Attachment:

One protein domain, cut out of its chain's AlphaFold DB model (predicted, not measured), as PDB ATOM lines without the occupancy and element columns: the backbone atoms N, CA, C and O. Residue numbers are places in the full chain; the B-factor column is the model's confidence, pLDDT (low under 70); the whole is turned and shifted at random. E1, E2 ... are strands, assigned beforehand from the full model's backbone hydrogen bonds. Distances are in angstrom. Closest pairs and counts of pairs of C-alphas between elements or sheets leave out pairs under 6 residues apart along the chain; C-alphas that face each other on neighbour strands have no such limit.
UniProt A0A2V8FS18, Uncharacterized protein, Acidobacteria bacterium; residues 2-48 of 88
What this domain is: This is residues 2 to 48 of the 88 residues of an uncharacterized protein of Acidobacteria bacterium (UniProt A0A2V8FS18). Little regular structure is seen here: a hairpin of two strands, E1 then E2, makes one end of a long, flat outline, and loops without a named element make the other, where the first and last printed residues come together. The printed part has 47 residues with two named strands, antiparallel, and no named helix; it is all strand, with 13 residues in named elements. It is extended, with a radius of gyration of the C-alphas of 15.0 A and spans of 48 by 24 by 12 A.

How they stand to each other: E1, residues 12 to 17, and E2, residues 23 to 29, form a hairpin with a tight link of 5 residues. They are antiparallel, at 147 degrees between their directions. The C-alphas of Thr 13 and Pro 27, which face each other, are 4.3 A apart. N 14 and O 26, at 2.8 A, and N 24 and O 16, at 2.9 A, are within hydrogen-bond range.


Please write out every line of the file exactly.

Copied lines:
One protein domain, cut out of its chain's AlphaFold DB model (predicted, not measured), as PDB ATOM lines without the occupancy and element columns: the backbone atoms N, CA, C and O. Residue numbers are places in the full chain; the B-factor column is the model's confidence, pLDDT (low under 70); the whole is turned and shifted at random. E1, E2 ... are strands, assigned beforehand from the full model's backbone hydrogen bonds. Distances are in angstrom. Closest pairs and counts of pairs of C-alphas between elements or sheets leave out pairs under 6 residues apart along the chain; C-alphas that face each other on neighbour strands have no such limit.
UniProt A0A2V8FS18, Uncharacterized protein, Acidobacteria bacterium; residues 2-48 of 88
What this domain is: This is residues 2 to 48 of the 88 residues of an uncharacterized protein of Acidobacteria bacterium (UniProt A0A2V8FS18). Little regular structure is seen here: a hairpin of two strands, E1 then E2, makes one end of a long, flat outline, and loops without a named element make the other, where the first and last printed residues come together. The printed part has 47 residues with two named strands, antiparallel, and no named helix; it is all strand, with 13 residues in named elements. It is extended, with a radius of gyration of the C-alphas of 15.0 A and spans of 48 by 24 by 12 A.

How they stand to each other: E1, residues 12 to 17, and E2, residues 23 to 29, form a hairpin with a tight link of 5 residues. They are antiparallel, at 147 degrees between their directions. The C-alphas of Thr 13 and Pro 27, which face each other, are 4.3 A apart. N 14 and O 26, at 2.8 A, and N 24 and O 16, at 2.9 A, are within hydrogen-bond range.